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    Nepal's New Arbitration Law



    Nepal's New Arbitration Law

    Nepal's New Arbitration Law
    Nepal's New Arbitration Law

    Arbitration is a method of dispute resolution that involves the submission of a dispute to one or more impartial persons, known as arbitrators, who render a final and binding decision. Arbitration is an alternative to litigation, which is the resolution of disputes through courts. Arbitration can offer various advantages over litigation, such as speed, flexibility, confidentiality, expertise and enforceability.

    Nepal has recently enacted a new law on arbitration, which came into force on 17 April 2020. The new law is called the Arbitration Act 2075 (2019), which repeals and replaces the previous Arbitration Act 2055 (1999). The new law aims to modernize and harmonize the legal framework for arbitration in Nepal, in line with the international standards and best practices. The new law also incorporates some provisions of the UNCITRAL Model Law on International Commercial Arbitration, which is a widely accepted model for arbitration laws around the world.

    Main Features of the New Arbitration Law
    The new arbitration law introduces several changes and improvements to the arbitration system in Nepal. Some of the main features of the new law are as follows:

    •  Scope and application: The new law applies to both domestic and international arbitrations that take place in Nepal or are governed by Nepalese law. The new law also applies to arbitrations that are conducted under the auspices of an arbitral institution or under ad hoc rules. The new law does not apply to disputes that are not arbitrable under Nepalese law, such as criminal matters, family matters, constitutional matters and matters relating to public policy.

    •  Arbitration agreement: The new law defines an arbitration agreement as an agreement between the parties to submit their present or future disputes to arbitration. The arbitration agreement must be in writing, which can be evidenced by a document signed by the parties, an exchange of letters, emails or other means of communication, or a reference to another document that contains an arbitration clause. The arbitration agreement can also be concluded by oral consent if it is recorded by an arbitrator or an arbitral institution.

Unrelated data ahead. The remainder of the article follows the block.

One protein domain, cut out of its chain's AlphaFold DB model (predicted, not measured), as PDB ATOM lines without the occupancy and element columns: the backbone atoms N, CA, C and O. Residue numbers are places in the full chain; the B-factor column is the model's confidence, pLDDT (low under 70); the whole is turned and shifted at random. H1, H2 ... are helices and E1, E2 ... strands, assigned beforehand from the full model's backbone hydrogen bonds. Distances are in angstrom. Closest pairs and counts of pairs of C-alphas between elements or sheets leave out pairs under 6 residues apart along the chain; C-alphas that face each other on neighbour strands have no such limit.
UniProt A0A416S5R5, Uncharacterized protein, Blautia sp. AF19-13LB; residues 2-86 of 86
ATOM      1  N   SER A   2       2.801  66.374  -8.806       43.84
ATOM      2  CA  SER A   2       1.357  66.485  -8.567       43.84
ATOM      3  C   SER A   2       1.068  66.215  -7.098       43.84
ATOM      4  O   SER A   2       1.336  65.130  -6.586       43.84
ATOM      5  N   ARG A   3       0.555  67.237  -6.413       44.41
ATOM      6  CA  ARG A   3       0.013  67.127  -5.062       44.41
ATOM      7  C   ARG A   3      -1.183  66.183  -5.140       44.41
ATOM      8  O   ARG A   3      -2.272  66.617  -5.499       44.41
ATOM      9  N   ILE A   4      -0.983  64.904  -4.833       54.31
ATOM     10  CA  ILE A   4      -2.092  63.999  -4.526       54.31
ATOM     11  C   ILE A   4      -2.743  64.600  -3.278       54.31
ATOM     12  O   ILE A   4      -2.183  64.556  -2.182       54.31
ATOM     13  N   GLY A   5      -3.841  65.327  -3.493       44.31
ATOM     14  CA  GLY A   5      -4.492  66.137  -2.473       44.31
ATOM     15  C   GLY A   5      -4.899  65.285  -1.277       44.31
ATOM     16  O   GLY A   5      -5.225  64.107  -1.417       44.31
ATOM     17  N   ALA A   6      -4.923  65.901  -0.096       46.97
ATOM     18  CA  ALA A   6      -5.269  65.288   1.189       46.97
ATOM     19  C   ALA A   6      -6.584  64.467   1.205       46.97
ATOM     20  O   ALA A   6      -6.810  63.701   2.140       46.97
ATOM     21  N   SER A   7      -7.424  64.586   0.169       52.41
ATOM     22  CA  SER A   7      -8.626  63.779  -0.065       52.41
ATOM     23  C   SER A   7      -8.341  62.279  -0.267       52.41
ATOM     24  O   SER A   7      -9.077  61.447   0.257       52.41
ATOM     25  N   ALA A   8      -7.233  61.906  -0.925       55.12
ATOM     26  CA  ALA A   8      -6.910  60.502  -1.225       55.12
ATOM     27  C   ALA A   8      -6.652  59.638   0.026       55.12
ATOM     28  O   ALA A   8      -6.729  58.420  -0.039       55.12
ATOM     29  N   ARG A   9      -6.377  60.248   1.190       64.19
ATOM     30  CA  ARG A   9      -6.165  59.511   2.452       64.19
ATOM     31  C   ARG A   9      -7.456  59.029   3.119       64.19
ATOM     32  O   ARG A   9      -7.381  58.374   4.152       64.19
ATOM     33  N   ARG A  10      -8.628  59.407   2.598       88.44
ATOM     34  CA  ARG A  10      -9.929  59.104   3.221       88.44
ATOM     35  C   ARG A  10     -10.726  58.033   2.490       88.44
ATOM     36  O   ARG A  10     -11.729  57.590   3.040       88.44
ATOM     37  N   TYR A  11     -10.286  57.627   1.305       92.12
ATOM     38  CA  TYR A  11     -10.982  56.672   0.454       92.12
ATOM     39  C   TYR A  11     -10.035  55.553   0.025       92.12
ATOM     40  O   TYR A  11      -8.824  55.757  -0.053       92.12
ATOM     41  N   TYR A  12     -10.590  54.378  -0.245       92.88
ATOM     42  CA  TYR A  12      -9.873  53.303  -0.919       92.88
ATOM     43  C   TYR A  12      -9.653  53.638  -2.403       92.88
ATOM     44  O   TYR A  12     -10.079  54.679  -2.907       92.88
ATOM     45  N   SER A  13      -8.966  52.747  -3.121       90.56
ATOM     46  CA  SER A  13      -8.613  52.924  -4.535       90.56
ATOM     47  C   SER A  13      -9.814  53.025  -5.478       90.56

•  Arbitral tribunal: The new law allows the parties to freely determine the number and qualifications of the arbitrators, subject to some limitations. If the parties do not agree on the number of arbitrators, three arbitrators will be appointed by default. If the parties do not agree on the appointment procedure, each party will appoint one arbitrator and the two arbitrators will appoint a third arbitrator as the chairperson. If a party fails to appoint an arbitrator or the two arbitrators fail to appoint a chairperson within 30 days, the appointment will be made by the court upon request of a party. The new law also provides grounds and procedures for challenging, replacing and terminating the mandate of an arbitrator.

    •  Arbitral proceedings: The new law grants more autonomy and flexibility to the parties and the arbitral tribunal to conduct the arbitral proceedings. The parties can agree on the rules of procedure, the language, the place and the time of arbitration. In the absence of such agreement, the arbitral tribunal will decide these matters. The arbitral tribunal can also determine the admissibility, relevance and weight of the evidence, as well as order interim measures or expert opinions. The new law also requires the arbitral tribunal to ensure equal treatment of the parties and respect their right to be heard.